Obinna stared at the new entrant, Unlike the other kidnappers, the man appeared robust and neatly dressed.
‘Surplus merchandise you have here!’ the new entrant continued as he gazed at the captives on the queue.
‘Chief, please, don’t go there,’ the aged woman uttered, ‘those merchandise have already been booked. You are contesting for a sensitive position, and the price is very high.’
‘I know,’ Chief replied, ‘I’m equal to the task. Listen, my posters are out already…’
‘That is all for today!’ a voice within the hut announced, ‘take the rest back to the other room!’
The hefty man led the victims like prisoners into a poorly lit dungeon.
Obinna froze. It was a matter of time, and he too would be sacrificed like a chicken. What chances does he have of survival?
‘Trekking from the airport to Ajegunle would have been better than joining that one chance vehicle,’ Obinna, lamented as he landed in the dungeon.
‘Come and see o!’ one of the inmates in the dungeon beckoned to her counterpart.
‘What is it?’ the other hurried towards her.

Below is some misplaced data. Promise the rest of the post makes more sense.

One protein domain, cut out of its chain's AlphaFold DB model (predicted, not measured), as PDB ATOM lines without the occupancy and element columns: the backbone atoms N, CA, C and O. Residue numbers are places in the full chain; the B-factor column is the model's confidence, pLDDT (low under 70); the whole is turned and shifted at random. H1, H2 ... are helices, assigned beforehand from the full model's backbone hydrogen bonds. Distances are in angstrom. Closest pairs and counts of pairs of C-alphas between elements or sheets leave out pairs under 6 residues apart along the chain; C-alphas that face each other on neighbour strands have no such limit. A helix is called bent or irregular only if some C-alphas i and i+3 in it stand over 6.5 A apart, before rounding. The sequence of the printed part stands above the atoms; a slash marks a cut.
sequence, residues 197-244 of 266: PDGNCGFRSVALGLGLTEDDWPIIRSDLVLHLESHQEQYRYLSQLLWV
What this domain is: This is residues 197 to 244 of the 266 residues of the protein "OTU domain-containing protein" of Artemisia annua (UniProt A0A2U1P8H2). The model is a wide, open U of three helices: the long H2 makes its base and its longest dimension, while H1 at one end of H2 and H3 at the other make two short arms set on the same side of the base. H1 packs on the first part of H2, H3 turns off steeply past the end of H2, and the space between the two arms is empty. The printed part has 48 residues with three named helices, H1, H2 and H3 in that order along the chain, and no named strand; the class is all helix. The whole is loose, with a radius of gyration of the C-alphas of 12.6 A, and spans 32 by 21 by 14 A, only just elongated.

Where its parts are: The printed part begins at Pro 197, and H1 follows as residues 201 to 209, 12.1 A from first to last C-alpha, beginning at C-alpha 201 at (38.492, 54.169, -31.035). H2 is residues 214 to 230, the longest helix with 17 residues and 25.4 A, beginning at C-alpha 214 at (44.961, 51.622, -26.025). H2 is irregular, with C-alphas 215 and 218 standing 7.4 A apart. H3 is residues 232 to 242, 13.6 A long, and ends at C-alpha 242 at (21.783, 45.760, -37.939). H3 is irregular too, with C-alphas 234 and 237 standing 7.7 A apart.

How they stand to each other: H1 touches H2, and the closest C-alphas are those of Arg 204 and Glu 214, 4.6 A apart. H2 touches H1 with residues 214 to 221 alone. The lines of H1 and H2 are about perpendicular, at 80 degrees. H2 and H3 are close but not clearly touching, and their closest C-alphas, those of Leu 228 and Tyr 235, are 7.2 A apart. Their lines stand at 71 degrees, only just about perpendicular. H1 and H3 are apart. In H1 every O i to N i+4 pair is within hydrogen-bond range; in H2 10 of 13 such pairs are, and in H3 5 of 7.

The former pointed at a young man writhing on the dirty ground, with heavy foam oozing from his mouth.
‘I think the he is suffering from ‘warapa,’ the latter observed.
‘What’s the meaning of that?
‘That’s the Yoruba word for epilepsy…’
The other inmates later gathered around the helpless sick inmate, as he writhed helplessly on the ground.
‘Good riddance to bad rubbish!’ the aged woman fumed the moment she arrived.
‘Take him away immediately,’ she ordered her men.
Two hefty men immediately carried the sick man faraway from the forest, and dumped him beside a refuse heap.
Long after the exit of his captors, Obinna continued wriggling on the ground; the smell from the refuse heap notwithstanding. Although he had been told severally by his friends in school that he would make a good actor, yet he never believed them, until he came face-to-face with death. The only lifeline that came to his mind was to feign epilepsy.
Peee! Peee!! Peee!! Obinna heard an oncoming van. He squinted and saw a refuse collection van driving towards him in full speed.
Acting time over! His reflex alerted him. Struggling to his feet amidst wobbling legs, he supported both hands on the heap and managed to find his way out fast before another horrifying episode.
‘I’m a Danfo driver, suo!
Shebi you be Danfo driver, suo!